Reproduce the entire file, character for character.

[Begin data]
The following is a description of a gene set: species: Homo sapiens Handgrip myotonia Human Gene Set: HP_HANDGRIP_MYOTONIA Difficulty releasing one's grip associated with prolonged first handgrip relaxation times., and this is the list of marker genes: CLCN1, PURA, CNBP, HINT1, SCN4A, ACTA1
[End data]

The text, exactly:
The following is a description of a gene set: species: Homo sapiens Handgrip myotonia Human Gene Set: HP_HANDGRIP_MYOTONIA Difficulty releasing one's grip associated with prolonged first handgrip relaxation times., and this is the list of marker genes: CLCN1, PURA, CNBP, HINT1, SCN4A, ACTA1